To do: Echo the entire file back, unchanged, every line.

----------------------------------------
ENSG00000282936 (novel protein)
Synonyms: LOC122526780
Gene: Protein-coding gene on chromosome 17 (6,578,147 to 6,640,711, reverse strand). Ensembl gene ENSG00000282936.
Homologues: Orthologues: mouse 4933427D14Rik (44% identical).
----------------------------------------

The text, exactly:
ENSG00000282936 (novel protein)
Synonyms: LOC122526780
Gene: Protein-coding gene on chromosome 17 (6,578,147 to 6,640,711, reverse strand). Ensembl gene ENSG00000282936.
Homologues: Orthologues: mouse 4933427D14Rik (44% identical).